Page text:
It can be easy to overlook the importance of having a daily spiritual practice. The common thought is “I know what I believe, so that’s all that I need”- but is it? Just as our bodies need fed, our spiritual selves need fed in order to keep a sense of well being and connection.
I see daily spiritual practices as a form of worship. In the general Pagan community I have noticed that “worship” is generally regarded as a dirty word. Perhaps those who are uncomfortable with this word regard it as part of the language of the oppressive religious tradition they were brought up in. But worship literally means “worth-ship”- as in giving worth to something. I believe the Three Kindred are “worthy” of our “worship”. However, an alternative to the word worship could be “honor”.
One act of daily spiritual practice is to maintain a household or outdoor shrine- to make offerings of food and drink to the spirits of the land, ancestral spirits, and the Celtic deities; collectively- the Three Kindred. You might prefer to make your daily offerings be of incense, and only give offerings of food and drink for feast days and other occasions. Keep in mind other aspects of maintaining the shrine as part of daily practice with spiritual significance- keeping it dusted and refreshing the decorations on it, for example.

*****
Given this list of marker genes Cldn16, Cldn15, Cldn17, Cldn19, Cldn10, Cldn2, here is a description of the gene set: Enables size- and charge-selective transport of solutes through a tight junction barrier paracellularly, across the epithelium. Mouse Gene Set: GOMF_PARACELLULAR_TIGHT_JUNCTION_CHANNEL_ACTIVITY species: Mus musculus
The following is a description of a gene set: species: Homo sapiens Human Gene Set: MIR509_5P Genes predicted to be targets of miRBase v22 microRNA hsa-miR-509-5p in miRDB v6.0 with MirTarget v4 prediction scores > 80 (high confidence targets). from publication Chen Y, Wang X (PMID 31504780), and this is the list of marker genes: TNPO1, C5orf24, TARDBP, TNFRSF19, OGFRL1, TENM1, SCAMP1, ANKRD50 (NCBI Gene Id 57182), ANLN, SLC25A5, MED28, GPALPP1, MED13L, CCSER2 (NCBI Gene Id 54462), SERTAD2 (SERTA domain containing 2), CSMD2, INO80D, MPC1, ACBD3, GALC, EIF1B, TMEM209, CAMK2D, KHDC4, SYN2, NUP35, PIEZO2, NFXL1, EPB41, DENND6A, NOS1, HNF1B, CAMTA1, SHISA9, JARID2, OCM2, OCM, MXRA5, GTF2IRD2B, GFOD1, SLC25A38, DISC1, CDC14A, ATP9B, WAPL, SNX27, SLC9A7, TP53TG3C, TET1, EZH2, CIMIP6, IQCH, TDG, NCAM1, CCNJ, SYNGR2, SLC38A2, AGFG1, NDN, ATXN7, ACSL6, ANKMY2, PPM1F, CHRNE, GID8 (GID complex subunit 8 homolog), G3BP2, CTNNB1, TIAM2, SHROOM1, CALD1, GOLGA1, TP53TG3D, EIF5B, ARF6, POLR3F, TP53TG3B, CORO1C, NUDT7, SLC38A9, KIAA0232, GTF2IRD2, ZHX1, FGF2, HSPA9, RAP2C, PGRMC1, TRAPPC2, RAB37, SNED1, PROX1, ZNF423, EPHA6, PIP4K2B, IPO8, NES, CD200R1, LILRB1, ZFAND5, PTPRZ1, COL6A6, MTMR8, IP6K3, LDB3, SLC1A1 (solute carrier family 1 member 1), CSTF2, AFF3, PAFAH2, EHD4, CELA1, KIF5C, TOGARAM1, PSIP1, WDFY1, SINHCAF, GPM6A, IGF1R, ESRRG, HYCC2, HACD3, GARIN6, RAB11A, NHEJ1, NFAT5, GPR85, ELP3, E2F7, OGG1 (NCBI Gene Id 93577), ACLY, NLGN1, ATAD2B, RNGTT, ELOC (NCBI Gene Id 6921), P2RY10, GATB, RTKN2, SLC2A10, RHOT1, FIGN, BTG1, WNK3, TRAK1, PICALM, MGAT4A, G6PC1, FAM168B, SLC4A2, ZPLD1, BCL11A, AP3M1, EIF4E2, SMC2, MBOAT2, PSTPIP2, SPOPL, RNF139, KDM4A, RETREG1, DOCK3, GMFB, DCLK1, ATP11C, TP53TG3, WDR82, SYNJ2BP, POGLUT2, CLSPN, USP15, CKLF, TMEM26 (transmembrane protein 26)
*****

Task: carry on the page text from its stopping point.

Song prayers are a very important source for my daily spiritual practice, although I don’t always sing them aloud. I use re-paganized prayers from the Carmina Gadelica for this, to the tune of some Lisa Theil songs from her CD Invocation of the Graces. In the morning I sing what I call the “threefold blessing” to the tune of Lisa Thiel’s “Triple Goddess Blessing”, based on a Gaelic prayer titled only “fragment”. At night, I sing Lisa Thiel’s “Hearth Blessing”- first verse only. (The second verse refers to a maiden/mother/crone archetype which isn’t a part of Celtic cosmology.)
As it was, as it is, as it evermore shall be
Thou triune, Kindred Three, be with my family.
With the ebb, with the flow, blessings on my family
With the ebb, with the flow, blessings be, blessings be.
The Sacred Three to shield and surround thee,
this hearth, this house, this night, this eve.
And every night and eve to come. And every night and eve to come.
Other songs from the same CD that I sing when the inspiration strikes is “Invocation of the Graces” and “Gaelic Prayer”. (There are some others on there that are very useful for special occasions as well.)
Another amazing source for spiritual practice is The Celtic Devotional: Daily Prayers and Blessings by Caitlin Matthews. There is nothing like it. I find, however, that it’s better used for occasional inspiration rather that daily practice.